Kaiser accused of not providing timely mental health treatment to patients

In some of the darkest days, Barbara McDonald would turn to music. She says she would "sit downstairs and hear her crying and I would play guitar." Her daughter would cry, battered by her struggles with mental health.

"My younger daughter was exhibiting some behaviors like self-harm, disordered eating, things like that" she says, "and when she was an adolescent, even though the care seemed to be somewhat an experience, you know, like therapists and training and things like that, we felt very supported and all the different components of her care."

But her daughter is now 19 and the last couple of years has told a different story.

"We've been at it in for a long time," she says sighing, "You know, she's on medication and that no one at the Kaiser fulfilled, you know, does that prescription, but they don't follow up with her. So the last time she saw a psychiatrist was probably six months ago."

 She says now, "I just feel in total despair in trying to get anything from Kaiser. Like I’ve given up on Kaiser helping my family thrive. I don't even get the sense that they care if we survive."

That struggle is echoed by April Jorden whose 24-year-old son called her last spring.

"He called me at the end of April this year and just said, I can't do this anymore. I need help. I need to go back to that therapist. I need. I need help. I need. I need you," she said.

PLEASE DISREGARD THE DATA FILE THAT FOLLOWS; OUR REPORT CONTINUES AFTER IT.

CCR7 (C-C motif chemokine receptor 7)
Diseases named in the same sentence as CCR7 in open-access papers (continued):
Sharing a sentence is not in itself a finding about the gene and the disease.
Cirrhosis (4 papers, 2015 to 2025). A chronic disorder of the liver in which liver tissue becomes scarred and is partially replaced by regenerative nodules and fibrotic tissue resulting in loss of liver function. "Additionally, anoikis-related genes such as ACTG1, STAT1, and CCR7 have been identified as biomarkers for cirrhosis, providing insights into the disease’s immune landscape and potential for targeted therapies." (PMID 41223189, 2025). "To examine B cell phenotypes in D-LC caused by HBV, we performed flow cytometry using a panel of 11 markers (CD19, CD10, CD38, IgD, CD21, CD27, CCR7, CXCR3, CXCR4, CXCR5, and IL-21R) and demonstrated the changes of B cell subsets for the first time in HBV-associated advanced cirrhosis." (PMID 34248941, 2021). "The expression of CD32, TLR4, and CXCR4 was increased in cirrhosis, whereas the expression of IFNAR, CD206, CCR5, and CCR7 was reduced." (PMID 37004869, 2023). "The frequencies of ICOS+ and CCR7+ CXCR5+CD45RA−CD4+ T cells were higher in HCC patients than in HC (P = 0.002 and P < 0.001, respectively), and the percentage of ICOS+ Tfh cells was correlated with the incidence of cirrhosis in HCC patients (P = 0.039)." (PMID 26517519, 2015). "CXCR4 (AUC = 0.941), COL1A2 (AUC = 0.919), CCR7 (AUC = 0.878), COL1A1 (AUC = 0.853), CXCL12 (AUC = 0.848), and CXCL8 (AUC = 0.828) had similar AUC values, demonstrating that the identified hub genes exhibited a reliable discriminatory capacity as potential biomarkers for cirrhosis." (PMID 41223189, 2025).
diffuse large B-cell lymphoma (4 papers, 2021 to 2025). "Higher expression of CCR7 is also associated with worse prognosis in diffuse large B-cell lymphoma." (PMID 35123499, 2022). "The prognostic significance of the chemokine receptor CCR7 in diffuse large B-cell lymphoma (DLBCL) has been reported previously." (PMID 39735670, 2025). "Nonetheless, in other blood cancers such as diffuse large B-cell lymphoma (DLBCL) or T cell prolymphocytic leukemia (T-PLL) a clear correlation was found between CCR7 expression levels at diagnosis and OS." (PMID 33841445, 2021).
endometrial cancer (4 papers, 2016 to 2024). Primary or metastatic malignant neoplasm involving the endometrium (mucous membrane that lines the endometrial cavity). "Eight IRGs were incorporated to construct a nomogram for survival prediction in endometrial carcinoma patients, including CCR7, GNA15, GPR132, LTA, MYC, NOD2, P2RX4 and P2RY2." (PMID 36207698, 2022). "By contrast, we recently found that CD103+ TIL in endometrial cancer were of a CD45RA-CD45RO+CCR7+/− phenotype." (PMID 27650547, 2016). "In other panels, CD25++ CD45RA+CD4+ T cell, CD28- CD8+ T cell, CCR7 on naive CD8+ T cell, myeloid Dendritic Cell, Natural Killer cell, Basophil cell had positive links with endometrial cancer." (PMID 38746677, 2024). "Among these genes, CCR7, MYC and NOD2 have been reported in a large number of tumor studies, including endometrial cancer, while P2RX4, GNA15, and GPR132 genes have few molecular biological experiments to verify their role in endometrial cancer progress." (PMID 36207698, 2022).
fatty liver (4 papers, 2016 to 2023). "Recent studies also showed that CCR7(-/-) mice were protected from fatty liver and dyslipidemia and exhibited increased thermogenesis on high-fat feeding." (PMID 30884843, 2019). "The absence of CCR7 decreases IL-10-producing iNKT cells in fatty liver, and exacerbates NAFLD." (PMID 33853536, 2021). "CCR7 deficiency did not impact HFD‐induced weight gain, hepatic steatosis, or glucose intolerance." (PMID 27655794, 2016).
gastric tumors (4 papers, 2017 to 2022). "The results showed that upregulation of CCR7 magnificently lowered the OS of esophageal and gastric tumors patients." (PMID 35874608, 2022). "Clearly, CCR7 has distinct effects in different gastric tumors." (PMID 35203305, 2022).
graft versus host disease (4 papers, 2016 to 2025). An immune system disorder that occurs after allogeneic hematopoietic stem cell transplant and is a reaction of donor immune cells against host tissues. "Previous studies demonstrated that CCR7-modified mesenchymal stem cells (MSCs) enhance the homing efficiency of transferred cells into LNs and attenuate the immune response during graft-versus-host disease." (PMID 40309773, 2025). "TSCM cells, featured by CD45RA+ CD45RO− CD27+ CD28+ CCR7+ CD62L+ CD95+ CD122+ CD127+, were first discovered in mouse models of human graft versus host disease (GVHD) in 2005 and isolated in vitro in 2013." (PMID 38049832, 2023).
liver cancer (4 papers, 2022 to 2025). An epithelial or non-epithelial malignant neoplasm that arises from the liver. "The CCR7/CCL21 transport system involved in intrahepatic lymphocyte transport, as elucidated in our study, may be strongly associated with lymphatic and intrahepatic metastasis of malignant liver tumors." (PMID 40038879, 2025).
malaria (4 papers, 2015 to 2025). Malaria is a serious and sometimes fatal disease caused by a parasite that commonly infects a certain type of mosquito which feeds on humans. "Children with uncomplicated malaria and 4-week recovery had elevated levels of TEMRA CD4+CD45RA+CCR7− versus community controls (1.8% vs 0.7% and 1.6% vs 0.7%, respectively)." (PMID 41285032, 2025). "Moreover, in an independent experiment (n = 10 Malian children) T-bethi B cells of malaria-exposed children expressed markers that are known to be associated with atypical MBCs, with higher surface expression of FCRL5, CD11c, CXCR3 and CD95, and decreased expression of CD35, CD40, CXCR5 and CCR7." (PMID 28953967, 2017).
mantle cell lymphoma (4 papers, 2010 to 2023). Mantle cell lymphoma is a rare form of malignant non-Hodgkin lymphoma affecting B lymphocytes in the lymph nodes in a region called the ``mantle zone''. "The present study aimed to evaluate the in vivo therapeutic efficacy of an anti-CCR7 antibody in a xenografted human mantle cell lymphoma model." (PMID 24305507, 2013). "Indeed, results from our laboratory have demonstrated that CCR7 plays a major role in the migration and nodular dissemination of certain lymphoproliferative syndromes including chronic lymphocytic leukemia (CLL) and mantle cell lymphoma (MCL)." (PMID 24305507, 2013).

Jorden also says Kaiser had helped in the past and had hoped therapists would be able to help him again. But she says all he got were phone numbers.

"He said it was just a total run-around. He did not get any help. He did not get anybody," Jorden explains, saying "his girlfriend took him a week before he died, and he was very upset, and he'd been having, I think she said panic attacks and anxiety was high and depression was high. And he went in there, and they waited in the lobby for over two hours. And he was like, I’m not leaving till I talk to someone. I'm not leaving until I talk to someone. He was there for over two hours, and they came out to give him another phone number, you know. No help one week before he died he tried hard as he could."

She believes self-medicating his symptoms led to his death, saying "he was left to his own devices, which was inadequate. That led to his death. Yes."

Both their children were patients at Kaiser and with a strike by therapists entering its 8th week, Kaiser and its care have taken center stage.

Clinical psychologist, Dr. Jessica Bergstrom told us "I want to cry. You know, we all went into this field to be able to help people. And we're not able to. Because of the system. People are really struggling and so is the system. And it's crushing for everyone involved."

She wrote a blog called "A Day in the Life of a Generalist Department Therapist: An internal dialogue."

She says the problem in part is that health care systems are using a medical model as a mental health model and that doesn't work.